The Atlantic Politics & Policy Daily: I Beg Your Pardon?

Trump pardoned conservative commentator Dinesh D’Souza, who pleaded guilty in 2014 to violating federal campaign-finance laws.

Dinesh D'Souza at the 'America' film premiere at Regal Cinemas LA Live in Los Angeles (mpi86 / MediaPunch / IPX / AP)

-Written by Elaine Godfrey (@elainejgodfrey)

Today in 5 Lines

  • President Trump reasserted on Twitter that he didn’t fire former FBI Director James Comey over the Russia investigation. The New York Times reported on Wednesday that Andrew McCabe, the former acting FBI director, turned over a detailed memo on Comey’s firing to Special Counsel Robert Mueller.

  • The Trump administration announced that it will impose tariffs on steel and aluminum imports from the EU, Mexico, and Canada. Officials in those countries quickly denounced the move, and some issued retaliatory measures.

  • Secretary of State Mike Pompeo said “good progress” has been made in meetings with top North Korean official Kim Yong Chol as the two countries seek to salvage a historic summit between Trump and Kim Jong Un.

  • Trump pardoned conservative commentator Dinesh D’Souza, who pleaded guilty in 2014 to violating federal campaign-finance laws. Trump also told reporters that he’s considering pardoning Martha Stewart and commuting the sentence of former Illinois Governor Rod Blagojevich.

  • Comedian Samantha Bee apologized for using an expletive to describe Ivanka Trump during her TBS show on Wednesday night. The White House condemned the comment on Thursday, calling it “vile and vicious.”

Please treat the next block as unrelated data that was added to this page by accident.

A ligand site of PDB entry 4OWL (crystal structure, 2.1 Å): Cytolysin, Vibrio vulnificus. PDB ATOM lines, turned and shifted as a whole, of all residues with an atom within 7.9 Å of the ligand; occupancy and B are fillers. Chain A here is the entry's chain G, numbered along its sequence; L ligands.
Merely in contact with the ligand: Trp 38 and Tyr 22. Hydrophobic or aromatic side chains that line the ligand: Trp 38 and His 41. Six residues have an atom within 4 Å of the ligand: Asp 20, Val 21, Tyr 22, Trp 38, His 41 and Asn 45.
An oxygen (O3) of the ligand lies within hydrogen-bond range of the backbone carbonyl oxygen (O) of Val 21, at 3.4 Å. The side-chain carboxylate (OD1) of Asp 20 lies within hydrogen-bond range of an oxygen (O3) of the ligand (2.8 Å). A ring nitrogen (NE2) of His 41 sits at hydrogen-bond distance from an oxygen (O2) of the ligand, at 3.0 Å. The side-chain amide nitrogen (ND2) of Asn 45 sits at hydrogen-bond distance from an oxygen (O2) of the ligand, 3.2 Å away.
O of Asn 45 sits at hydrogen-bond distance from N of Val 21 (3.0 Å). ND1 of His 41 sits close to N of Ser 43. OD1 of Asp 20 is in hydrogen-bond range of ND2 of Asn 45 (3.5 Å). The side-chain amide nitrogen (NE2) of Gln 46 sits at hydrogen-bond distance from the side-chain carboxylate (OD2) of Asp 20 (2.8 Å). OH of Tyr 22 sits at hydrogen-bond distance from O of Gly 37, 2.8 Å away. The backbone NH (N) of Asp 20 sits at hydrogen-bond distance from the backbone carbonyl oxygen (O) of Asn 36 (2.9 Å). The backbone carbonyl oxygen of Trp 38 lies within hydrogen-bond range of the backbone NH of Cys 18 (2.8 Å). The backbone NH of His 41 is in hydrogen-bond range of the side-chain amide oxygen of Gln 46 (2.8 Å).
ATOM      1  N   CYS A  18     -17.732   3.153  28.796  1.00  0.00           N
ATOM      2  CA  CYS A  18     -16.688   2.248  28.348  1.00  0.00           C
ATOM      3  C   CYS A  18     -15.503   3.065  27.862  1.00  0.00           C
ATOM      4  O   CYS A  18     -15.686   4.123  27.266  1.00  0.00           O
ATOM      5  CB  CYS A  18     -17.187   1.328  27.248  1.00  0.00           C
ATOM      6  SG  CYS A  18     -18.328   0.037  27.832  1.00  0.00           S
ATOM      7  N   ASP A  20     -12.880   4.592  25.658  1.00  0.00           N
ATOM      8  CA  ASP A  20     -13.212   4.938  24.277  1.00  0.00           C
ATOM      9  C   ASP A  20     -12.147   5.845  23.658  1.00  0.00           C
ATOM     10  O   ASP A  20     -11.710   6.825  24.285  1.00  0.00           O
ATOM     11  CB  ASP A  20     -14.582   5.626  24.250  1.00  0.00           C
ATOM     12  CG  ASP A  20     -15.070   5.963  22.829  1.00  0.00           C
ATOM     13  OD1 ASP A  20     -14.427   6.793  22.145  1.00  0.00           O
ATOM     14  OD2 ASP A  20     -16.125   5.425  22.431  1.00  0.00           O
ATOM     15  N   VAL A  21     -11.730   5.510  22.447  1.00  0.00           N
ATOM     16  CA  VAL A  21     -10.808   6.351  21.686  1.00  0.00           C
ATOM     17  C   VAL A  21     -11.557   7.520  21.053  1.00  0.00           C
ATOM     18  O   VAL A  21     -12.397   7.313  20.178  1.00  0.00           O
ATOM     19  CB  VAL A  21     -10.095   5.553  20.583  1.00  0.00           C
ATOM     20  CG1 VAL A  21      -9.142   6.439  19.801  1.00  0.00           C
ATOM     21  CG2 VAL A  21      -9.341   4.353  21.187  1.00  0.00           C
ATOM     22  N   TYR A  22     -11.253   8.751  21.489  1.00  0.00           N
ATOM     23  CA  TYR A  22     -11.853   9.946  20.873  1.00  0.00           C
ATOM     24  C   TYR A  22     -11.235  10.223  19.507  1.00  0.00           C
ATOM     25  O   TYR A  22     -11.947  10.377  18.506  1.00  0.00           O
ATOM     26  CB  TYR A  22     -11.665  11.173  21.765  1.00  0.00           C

Today on The Atlantic

  • A Lesson in Corporate Contrition: ABC’s and Starbucks’s handling of recent race-related episodes show two different ways companies can deal with problems: Try to solve them, or simply get rid of them. (Alex Wagner)

  • A Widening Rift: The Trump administration’s decision to impose steel and aluminum tariffs on the European Union caps a year defined by policy divergence. (Yasmeen Serhan)

  • What Do Atheists Believe?: A new study from the Pew Research Center found that non-believers and agnostics in America are actually more religious than Christians in many European countries. (Sigal Samuel)

  • Trump’s New Weapon: In pardoning Dinesh D’Souza, former Maricopa County Sheriff Joe Arpaio, and Dick Cheney aide Scooter Libby, President Trump is using his pardoning power as a tool in the culture war, argues David A. Graham.


Snehal Choudhury, 13, from Massillon, Ohio, reacts after spelling her word correctly during competition in the Scripps National Spelling Bee in Oxon Hill, Maryland. Jacquelyn Martin / AP

What We’re Reading

Permanent Harm: Many of President Trump’s official actions can be reversed by future presidents, writes Shira A. Scheindlin, but the anti-choice, anti-union, and anti-immigrant judges he has appointed could cause lasting damage. (The Guardian)

‘What If We Were Wrong?’: Former President Obama went through many emotional stages after the 2016 presidential election, including wondering if his own presidency came “10 or 20 years too early,” according to a new book by his longtime adviser Ben Rhodes. (Peter Baker, The New York Times)

A Growing Correlation: A new study published in Social Forces found that opposition to welfare programs among white Americans has grown since 2008—and it’s partly due to increased racial resentment. (Caitlin Dewey, The Washington Post)

In It for the Long Haul: On June 11, Majority Leader Mitch McConnell will be the longest-serving Republican Senate leader ever. And he doesn’t plan on leaving anytime soon. (Burgess Everett, Politico)

Does Rush Limbaugh Matter Anymore?: The right-wing radio shock-jock now seems tame compared to some of his peers in the conservative movement, writes Eliot Nelson. (HuffPost)


Who’s Who in the Russia Investigation?: Track the people involved—and all the publicly known developments—in the probe using this interactive graphic. (Marshall Cohen, Tal Yellin, and Liz Stark, CNN)